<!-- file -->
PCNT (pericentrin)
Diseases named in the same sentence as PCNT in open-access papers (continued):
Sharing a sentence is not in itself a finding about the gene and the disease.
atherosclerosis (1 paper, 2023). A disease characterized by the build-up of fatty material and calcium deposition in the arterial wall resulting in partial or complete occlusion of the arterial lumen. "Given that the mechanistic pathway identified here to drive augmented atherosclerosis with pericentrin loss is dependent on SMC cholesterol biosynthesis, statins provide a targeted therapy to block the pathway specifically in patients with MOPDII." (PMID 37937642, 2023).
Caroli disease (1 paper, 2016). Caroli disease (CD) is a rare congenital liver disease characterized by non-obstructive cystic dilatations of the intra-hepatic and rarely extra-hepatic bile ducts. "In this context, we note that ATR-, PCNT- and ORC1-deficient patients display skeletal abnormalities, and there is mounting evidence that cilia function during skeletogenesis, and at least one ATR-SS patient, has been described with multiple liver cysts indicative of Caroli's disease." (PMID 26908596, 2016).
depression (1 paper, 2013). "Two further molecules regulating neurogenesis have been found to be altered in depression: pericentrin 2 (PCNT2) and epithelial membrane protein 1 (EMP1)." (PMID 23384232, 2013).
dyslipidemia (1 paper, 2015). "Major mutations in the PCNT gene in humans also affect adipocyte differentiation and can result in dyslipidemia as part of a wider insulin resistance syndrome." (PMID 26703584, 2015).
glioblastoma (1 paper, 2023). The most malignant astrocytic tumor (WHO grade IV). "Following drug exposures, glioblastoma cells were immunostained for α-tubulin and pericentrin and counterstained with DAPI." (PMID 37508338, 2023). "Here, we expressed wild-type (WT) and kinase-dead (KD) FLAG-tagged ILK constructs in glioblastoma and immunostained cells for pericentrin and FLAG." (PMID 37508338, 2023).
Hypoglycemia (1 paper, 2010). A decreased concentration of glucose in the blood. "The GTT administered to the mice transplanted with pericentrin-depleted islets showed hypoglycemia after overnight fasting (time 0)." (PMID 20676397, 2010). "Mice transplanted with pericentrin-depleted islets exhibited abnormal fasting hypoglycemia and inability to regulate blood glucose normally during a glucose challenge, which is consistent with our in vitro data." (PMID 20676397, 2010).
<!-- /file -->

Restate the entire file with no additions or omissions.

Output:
PCNT (pericentrin)
Diseases named in the same sentence as PCNT in open-access papers (continued):
Sharing a sentence is not in itself a finding about the gene and the disease.
atherosclerosis (1 paper, 2023). A disease characterized by the build-up of fatty material and calcium deposition in the arterial wall resulting in partial or complete occlusion of the arterial lumen. "Given that the mechanistic pathway identified here to drive augmented atherosclerosis with pericentrin loss is dependent on SMC cholesterol biosynthesis, statins provide a targeted therapy to block the pathway specifically in patients with MOPDII." (PMID 37937642, 2023).
Caroli disease (1 paper, 2016). Caroli disease (CD) is a rare congenital liver disease characterized by non-obstructive cystic dilatations of the intra-hepatic and rarely extra-hepatic bile ducts. "In this context, we note that ATR-, PCNT- and ORC1-deficient patients display skeletal abnormalities, and there is mounting evidence that cilia function during skeletogenesis, and at least one ATR-SS patient, has been described with multiple liver cysts indicative of Caroli's disease." (PMID 26908596, 2016).
depression (1 paper, 2013). "Two further molecules regulating neurogenesis have been found to be altered in depression: pericentrin 2 (PCNT2) and epithelial membrane protein 1 (EMP1)." (PMID 23384232, 2013).
dyslipidemia (1 paper, 2015). "Major mutations in the PCNT gene in humans also affect adipocyte differentiation and can result in dyslipidemia as part of a wider insulin resistance syndrome." (PMID 26703584, 2015).
glioblastoma (1 paper, 2023). The most malignant astrocytic tumor (WHO grade IV). "Following drug exposures, glioblastoma cells were immunostained for α-tubulin and pericentrin and counterstained with DAPI." (PMID 37508338, 2023). "Here, we expressed wild-type (WT) and kinase-dead (KD) FLAG-tagged ILK constructs in glioblastoma and immunostained cells for pericentrin and FLAG." (PMID 37508338, 2023).
Hypoglycemia (1 paper, 2010). A decreased concentration of glucose in the blood. "The GTT administered to the mice transplanted with pericentrin-depleted islets showed hypoglycemia after overnight fasting (time 0)." (PMID 20676397, 2010). "Mice transplanted with pericentrin-depleted islets exhibited abnormal fasting hypoglycemia and inability to regulate blood glucose normally during a glucose challenge, which is consistent with our in vitro data." (PMID 20676397, 2010).